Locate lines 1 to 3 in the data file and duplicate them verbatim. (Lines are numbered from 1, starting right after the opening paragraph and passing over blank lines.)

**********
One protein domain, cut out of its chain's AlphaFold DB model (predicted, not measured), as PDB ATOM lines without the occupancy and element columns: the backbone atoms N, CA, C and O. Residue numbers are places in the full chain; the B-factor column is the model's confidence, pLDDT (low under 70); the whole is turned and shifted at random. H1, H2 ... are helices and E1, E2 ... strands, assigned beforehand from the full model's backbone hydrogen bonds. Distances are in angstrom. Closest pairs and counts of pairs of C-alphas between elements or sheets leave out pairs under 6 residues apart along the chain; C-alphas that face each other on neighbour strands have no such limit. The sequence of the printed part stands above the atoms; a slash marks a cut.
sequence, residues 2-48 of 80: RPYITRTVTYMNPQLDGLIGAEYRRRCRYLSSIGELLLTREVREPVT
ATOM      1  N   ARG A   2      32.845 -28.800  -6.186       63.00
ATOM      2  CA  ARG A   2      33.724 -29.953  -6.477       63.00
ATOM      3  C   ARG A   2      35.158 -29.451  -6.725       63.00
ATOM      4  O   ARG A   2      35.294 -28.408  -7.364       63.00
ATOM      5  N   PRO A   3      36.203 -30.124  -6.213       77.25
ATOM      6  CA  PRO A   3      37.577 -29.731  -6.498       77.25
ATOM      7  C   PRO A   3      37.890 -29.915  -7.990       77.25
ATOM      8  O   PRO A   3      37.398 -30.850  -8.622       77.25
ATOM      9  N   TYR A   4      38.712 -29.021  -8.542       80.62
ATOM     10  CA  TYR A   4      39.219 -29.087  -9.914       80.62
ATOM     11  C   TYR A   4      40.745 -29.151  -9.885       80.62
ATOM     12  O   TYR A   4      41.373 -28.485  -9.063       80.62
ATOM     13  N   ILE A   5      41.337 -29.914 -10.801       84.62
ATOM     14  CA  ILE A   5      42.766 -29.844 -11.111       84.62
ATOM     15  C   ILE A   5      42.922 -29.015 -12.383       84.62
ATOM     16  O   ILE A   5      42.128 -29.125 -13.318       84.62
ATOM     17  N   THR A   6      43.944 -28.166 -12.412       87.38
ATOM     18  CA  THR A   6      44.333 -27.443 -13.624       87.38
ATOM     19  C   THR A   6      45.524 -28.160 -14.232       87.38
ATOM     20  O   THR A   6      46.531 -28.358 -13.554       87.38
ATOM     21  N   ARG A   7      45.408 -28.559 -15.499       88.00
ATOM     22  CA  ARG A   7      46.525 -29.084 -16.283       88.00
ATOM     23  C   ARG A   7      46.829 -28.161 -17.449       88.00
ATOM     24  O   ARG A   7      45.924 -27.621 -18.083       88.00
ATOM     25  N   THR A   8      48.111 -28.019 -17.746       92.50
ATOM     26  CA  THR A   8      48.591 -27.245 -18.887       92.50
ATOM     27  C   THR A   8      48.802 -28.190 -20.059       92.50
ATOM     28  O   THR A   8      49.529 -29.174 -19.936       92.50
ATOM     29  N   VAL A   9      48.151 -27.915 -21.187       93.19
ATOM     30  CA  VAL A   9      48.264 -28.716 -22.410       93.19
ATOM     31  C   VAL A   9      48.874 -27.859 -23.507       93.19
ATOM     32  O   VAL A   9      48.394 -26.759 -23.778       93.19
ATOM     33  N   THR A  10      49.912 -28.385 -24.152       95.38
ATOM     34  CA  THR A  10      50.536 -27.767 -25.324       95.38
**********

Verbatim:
sequence, residues 2-48 of 80: RPYITRTVTYMNPQLDGLIGAEYRRRCRYLSSIGELLLTREVREPVT
ATOM      1  N   ARG A   2      32.845 -28.800  -6.186       63.00
ATOM      2  CA  ARG A   2      33.724 -29.953  -6.477       63.00